- Title: GEORGIA: Georgian luger laid to rest in his hometown
- Date: 21st February 2010
- Summary: PRIEST LEADING A PRAYER AS MOTHER DODO AND SISTER MERIAM ARE BENT OVER THE COFFIN HANDS HOLDING PORTRAIT OF NODAR KUMARITASHVILI COFFIN BEING LOWERED INTO GRAVE
- Embargoed: 8th March 2010 00:44
- Location: Georgia
- Country: Georgia
- Topics: Sport
- Reuters ID: LVAC0LEL7VVJVW0FFNBED02JFA3Z
- Aspect Ratio: 4:3
- Story Text: Georgian luger Nodar Kumaritashvili, killed on a training run at Vancouver Olympics, was buried before thousands of mourners in his snowbound hometown on Saturday (February 20).
The 21-year-old died on Feb 12 on a training run hours before the opening ceremony of the Vancouver Olympics when he lost control of his sled and was propelled over a short barrier into unpadded vertical supports at 90 miles per hour.
Villagers gathered outside his family home in this small mountain town 180 km (112 miles) west of the capital, Tbilisi.
People brought wreaths and flowers and placed candles in front of the athlete's photograph which was hung on the wall of his house.
Georgian President Mikheil Saakashvili, wearing the white jacket of the Georgian Olympic team, accompanied by his wife Sandra, attended the funeral.
"Of course this shouldn't have happened, but it is hard to blame anybody. I mean the investigation is going on and we are getting all the cooperation, a lot of sympathy from people of Canada, from people all over the world and well, as you see, it is a day of grief today in Bakuriani and we hope this will not happen again and he may rest in peace," said Saakashvili's wife Sandra outside Nodar Kumaritashvili's house.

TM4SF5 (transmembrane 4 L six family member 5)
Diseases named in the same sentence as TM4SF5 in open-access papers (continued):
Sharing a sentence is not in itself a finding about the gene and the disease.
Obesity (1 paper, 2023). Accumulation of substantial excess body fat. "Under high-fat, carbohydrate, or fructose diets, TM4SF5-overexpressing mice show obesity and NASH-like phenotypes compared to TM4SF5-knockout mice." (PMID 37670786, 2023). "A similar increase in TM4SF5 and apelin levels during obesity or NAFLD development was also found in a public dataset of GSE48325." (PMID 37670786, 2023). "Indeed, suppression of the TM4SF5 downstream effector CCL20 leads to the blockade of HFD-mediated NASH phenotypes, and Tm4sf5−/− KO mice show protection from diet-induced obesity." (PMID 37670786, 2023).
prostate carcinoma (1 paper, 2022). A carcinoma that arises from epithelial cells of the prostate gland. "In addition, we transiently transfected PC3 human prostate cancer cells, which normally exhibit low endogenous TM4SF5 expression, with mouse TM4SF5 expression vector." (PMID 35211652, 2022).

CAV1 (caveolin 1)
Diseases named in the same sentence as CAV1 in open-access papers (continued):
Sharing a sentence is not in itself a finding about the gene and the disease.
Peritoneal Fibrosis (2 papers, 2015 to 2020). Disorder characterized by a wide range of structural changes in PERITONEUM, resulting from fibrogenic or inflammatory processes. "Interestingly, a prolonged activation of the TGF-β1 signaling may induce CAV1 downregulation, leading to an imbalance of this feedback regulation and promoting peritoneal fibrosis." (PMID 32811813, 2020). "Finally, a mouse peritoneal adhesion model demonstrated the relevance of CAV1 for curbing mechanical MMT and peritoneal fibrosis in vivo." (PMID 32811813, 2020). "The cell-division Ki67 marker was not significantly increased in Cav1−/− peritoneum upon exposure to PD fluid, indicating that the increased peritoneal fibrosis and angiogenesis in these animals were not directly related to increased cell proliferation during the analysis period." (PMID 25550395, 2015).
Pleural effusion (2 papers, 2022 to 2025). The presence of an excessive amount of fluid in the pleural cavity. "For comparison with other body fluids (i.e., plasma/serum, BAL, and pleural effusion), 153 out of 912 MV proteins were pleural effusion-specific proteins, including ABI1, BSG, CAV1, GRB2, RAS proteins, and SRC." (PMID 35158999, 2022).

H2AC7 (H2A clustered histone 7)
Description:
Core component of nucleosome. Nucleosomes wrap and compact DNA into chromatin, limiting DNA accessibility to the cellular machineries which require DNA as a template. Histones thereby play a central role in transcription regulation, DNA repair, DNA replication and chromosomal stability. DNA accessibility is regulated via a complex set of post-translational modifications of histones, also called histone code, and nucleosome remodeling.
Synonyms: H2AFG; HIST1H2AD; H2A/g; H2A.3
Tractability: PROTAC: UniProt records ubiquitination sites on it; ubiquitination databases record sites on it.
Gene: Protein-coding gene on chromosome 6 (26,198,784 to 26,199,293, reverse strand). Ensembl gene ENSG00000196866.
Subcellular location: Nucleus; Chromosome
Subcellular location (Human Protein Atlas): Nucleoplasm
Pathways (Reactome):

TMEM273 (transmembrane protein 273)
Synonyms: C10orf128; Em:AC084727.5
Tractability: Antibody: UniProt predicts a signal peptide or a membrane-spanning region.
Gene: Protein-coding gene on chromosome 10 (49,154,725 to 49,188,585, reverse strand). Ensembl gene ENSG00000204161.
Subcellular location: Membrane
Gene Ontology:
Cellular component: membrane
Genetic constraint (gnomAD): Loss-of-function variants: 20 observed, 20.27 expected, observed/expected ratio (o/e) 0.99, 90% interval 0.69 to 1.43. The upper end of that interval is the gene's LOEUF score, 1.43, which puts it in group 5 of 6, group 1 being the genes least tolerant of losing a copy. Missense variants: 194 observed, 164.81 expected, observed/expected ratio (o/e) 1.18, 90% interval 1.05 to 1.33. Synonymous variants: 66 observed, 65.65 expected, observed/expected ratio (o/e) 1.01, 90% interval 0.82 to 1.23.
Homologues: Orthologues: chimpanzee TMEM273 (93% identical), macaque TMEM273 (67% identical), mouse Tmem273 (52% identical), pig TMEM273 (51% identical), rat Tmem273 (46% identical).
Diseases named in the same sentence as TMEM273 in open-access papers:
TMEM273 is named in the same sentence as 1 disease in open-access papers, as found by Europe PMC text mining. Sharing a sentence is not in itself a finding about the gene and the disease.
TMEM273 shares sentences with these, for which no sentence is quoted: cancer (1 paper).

Georgian president and his wife expressed condolences to Nodar Kumaritashvili's father David who met them outside the family home and went in to pay respect to Nodar's mother and sister.
The open coffin bearing the 21-year-old, his body wrapped in the red-and-white Georgian flag, was borne down streets cleared of ice down to the local cemetery.
The funeral took place a week after Nodar Kumaritashvili lost control of his sled and slammed into a steel pillar at 90 miles per hour (145 kph).
The death cast a pall over the Games and raised questions over the safety of the lightning-fast luge track.
The International Luge Federation and Games organisers VANOC said the track was safe and blamed human error for the death. But they subsequently raised the barrier at the fatal bend and shortened the track to cut its speed.
President Mikheil Saakashvili, who was present in Vancouver when Kumaritashvili died, has said Georgia will build a sliding centre in Bakuriani and name it after the luger.
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